for (var i = 0; i < 7; i++) {

            var day = workingDate.getDay();
            //-- will eventually be in order
            if (days[day] == undefined)
                days[day] = workingDate.toLocaleDateString().match(RE)[0];
            workingDate.setDate(workingDate.getDate() + 1);
        //--get month names 0-11
        for (var i = 0; i < 12; i++) {
        alert(days.join(",") + " \n\r " + months.join(","));
  • so, minimally it works with english and spanish... id's suspect anything that is DAY, MONTH date, year FORMAT – Remus Sep 12 '12 at 21:45
  • I've looked into it a bit, I think to have a truly language independent solution you would need to have a regular expression that uses UNICODE character ranges. The character ranges would be different for different alphabets so i don't think there would be a one size fits all RegExp that we could use. – Remus Sep 13 '12 at 12:48
function getMonthName(month) 
return ["January","February","March","April","May","June","July","August","September", "October","November","December"][parseInt(month)-1]
  • 3
    Welcome to SO. The OP was asking about getting the month name from an existing date object, not an month integer. Certainly, your answer has fewer pixels but only because it's not as readable as the accepted answer. – jeff6times7 Jul 20 '17 at 12:59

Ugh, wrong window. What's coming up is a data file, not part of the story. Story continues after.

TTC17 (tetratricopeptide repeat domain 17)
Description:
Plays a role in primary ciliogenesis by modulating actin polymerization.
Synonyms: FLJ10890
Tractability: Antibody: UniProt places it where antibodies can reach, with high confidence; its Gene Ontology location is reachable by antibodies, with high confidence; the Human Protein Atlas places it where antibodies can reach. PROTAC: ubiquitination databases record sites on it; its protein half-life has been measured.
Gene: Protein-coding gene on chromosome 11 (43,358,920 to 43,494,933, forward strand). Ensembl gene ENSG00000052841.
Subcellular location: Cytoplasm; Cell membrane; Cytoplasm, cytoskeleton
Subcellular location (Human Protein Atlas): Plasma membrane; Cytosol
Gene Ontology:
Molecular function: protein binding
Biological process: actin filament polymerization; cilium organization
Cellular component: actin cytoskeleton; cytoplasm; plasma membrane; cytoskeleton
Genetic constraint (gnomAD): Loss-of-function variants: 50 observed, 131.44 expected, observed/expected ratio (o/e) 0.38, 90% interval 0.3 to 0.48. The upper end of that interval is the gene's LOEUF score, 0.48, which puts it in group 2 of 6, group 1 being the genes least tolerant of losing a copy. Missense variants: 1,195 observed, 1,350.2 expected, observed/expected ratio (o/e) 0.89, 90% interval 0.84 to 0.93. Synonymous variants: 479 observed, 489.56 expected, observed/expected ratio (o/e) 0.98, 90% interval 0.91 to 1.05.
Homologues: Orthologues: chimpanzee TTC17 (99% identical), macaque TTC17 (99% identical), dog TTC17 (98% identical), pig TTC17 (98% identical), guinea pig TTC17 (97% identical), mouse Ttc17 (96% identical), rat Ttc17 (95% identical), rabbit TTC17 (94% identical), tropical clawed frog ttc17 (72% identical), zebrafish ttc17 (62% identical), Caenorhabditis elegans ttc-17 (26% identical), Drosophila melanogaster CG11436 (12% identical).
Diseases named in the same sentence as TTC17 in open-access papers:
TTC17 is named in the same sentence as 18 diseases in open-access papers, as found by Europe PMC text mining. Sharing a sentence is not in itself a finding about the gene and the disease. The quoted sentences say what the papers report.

Just extending on the many other excellent answers - if you are using jQuery - you could just do something like

$.fn.getMonthName = function(date) {

    var monthNames = [
    "January", "February", "March",
    "April", "May", "June",
    "July", "August", "September",
    "October", "November", "December"

    return monthNames[date.getMonth()];


where date is equal to the var d = new Date(somevalue). The primary advantage of this is per @nickf said about avoiding the global namespace.


To get a array of month name :

Date.monthNames = function( ) {
var arrMonth = [],
    dateRef = new Date(),
    year = dateRef.getFullYear();

while (year == dateRef.getFullYear()) {
    /* push le mois en lettre et passe au mois suivant */
    arrMonth.push( (dateRef.toLocaleString().split(' '))[2] );
    dateRef.setMonth( dateRef.getMonth() + 1);

return arrMonth;


// -> janvier,février,mars,avril,mai,juin,juillet,août,septembre,octobre,novembre,décembre



Use this mate

function month(a){
var mNames = [ "January", "February", "March", "April", "May", "June", "July", "August", "September", "October", "November", "December" ];
return mNames[a-1];
  • Sorry i'm new here. Don't know how to comment a code yet – user9493137 Mar 18 '18 at 3:26

Just write a simple wrapper around toLocaleString :

function LocalDate(locale) {
  this.locale = locale;

LocalDate.prototype.getMonthName = function(date) {
  return date.toLocaleString(this.locale,{month:"long"});

var objDate = new Date("10/11/2009");

var localDate = new LocalDate("en");

localDate.locale = "ru";

localDate.locale = "zh";


A quick hack I used which works well:

const monthNumber = 8;
const yearNumber = 2018;
const date = `${['Jan', 'Feb', 'Mar', 'Apr',
  'May', 'Jun', 'Jul', 'Aug',
  'Sep', 'Oct', 'Nov', 'Dec'][monthNumber - 1]
      } ${yearNumber}`;



Another way to format date

new Date().toLocaleString('en-us',{month:'long', year:'numeric', day:'numeric'}) //output: "May 21, 2019"